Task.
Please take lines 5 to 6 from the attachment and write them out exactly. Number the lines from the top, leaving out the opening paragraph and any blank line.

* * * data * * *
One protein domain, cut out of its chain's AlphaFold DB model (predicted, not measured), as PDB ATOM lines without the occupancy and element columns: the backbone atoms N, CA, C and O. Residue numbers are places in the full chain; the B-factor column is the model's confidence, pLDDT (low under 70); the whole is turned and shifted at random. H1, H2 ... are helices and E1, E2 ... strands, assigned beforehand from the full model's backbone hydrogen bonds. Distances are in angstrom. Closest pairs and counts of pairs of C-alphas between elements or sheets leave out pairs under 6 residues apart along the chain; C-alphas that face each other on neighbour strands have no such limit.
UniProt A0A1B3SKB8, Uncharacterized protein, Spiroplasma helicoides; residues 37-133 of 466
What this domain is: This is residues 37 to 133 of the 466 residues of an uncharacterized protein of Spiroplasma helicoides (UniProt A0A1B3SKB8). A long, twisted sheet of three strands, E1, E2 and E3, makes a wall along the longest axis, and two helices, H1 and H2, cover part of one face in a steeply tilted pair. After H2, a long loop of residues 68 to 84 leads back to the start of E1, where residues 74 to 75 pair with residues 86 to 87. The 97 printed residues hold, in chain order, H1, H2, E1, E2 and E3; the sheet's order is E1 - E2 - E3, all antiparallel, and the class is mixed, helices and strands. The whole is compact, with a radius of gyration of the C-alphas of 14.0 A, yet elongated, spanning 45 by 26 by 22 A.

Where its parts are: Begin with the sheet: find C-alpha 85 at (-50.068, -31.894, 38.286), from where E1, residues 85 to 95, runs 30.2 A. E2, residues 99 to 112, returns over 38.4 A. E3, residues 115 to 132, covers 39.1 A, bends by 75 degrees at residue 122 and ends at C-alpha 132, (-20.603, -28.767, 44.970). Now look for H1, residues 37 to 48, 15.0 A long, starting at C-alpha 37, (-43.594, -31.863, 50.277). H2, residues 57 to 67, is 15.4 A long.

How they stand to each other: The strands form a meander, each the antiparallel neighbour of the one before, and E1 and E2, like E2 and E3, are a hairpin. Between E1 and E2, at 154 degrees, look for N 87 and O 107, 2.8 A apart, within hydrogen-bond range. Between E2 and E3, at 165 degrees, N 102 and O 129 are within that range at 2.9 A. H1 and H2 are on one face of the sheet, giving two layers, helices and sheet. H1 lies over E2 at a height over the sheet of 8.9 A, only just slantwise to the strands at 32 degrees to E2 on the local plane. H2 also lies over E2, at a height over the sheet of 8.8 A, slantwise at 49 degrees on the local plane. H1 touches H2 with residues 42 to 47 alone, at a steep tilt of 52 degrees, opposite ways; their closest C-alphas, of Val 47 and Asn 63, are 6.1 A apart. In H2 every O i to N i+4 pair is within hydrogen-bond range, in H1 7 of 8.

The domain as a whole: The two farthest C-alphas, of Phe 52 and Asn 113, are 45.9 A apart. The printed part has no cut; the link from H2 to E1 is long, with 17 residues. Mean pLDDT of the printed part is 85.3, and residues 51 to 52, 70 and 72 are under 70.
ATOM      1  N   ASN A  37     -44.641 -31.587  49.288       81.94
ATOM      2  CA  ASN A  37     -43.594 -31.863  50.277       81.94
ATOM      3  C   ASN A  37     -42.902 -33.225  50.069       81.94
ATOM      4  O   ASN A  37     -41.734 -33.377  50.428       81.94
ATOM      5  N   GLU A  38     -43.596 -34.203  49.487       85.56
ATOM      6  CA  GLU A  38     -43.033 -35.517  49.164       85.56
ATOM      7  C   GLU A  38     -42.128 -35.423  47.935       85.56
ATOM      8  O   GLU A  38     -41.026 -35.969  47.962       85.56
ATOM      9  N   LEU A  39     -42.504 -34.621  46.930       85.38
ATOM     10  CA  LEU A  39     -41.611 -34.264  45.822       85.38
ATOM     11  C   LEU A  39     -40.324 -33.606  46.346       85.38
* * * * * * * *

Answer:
The domain as a whole: The two farthest C-alphas, of Phe 52 and Asn 113, are 45.9 A apart. The printed part has no cut; the link from H2 to E1 is long, with 17 residues. Mean pLDDT of the printed part is 85.3, and residues 51 to 52, 70 and 72 are under 70.
ATOM      1  N   ASN A  37     -44.641 -31.587  49.288       81.94